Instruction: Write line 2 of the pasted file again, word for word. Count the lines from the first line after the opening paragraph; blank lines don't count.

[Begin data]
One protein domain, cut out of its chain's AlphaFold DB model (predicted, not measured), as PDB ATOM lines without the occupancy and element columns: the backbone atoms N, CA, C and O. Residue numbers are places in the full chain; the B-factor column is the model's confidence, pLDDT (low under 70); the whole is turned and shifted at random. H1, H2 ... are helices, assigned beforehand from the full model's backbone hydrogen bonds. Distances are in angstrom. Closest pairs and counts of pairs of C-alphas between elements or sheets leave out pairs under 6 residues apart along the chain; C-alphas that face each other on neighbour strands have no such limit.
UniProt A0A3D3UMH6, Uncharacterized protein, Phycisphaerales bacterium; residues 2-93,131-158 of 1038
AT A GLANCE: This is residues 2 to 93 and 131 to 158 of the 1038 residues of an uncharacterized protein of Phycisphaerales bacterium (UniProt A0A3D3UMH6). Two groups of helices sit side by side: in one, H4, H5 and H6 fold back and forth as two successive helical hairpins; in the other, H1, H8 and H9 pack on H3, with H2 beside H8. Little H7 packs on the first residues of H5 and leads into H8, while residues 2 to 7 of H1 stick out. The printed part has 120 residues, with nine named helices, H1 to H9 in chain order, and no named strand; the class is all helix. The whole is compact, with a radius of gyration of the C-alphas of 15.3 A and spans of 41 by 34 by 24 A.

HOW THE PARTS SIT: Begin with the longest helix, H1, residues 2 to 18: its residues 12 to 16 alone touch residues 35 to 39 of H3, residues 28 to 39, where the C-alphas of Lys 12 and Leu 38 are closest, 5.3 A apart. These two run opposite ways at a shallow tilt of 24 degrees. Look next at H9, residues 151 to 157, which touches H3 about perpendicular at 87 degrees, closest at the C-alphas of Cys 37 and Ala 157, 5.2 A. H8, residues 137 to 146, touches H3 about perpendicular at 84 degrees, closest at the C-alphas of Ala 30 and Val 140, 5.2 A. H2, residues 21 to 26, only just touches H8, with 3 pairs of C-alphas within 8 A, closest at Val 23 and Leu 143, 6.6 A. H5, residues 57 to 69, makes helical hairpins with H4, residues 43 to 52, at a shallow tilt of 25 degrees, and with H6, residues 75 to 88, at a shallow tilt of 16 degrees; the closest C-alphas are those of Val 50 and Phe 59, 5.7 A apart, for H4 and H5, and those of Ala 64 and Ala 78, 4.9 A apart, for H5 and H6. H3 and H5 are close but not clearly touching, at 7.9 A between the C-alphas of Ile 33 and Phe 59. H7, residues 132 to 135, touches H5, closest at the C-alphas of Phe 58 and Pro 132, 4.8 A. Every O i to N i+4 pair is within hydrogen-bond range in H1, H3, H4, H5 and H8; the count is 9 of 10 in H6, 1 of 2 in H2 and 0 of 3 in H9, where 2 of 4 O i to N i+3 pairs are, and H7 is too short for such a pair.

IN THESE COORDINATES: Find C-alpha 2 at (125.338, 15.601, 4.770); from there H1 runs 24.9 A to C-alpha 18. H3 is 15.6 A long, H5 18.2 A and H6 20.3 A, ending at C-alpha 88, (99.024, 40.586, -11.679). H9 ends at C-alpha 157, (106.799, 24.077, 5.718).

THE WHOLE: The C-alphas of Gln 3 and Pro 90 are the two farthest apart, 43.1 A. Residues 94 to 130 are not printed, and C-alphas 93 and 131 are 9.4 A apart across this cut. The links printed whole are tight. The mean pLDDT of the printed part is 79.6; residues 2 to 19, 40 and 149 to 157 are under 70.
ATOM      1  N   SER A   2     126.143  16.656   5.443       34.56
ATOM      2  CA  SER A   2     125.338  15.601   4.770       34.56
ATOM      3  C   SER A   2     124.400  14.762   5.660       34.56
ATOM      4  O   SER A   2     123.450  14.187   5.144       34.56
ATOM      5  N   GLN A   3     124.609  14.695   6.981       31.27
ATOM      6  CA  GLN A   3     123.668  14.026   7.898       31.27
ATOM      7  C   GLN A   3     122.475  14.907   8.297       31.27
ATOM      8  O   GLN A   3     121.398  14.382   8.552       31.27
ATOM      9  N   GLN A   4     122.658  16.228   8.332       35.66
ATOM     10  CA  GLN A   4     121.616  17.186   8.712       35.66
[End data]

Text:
AT A GLANCE: This is residues 2 to 93 and 131 to 158 of the 1038 residues of an uncharacterized protein of Phycisphaerales bacterium (UniProt A0A3D3UMH6). Two groups of helices sit side by side: in one, H4, H5 and H6 fold back and forth as two successive helical hairpins; in the other, H1, H8 and H9 pack on H3, with H2 beside H8. Little H7 packs on the first residues of H5 and leads into H8, while residues 2 to 7 of H1 stick out. The printed part has 120 residues, with nine named helices, H1 to H9 in chain order, and no named strand; the class is all helix. The whole is compact, with a radius of gyration of the C-alphas of 15.3 A and spans of 41 by 34 by 24 A.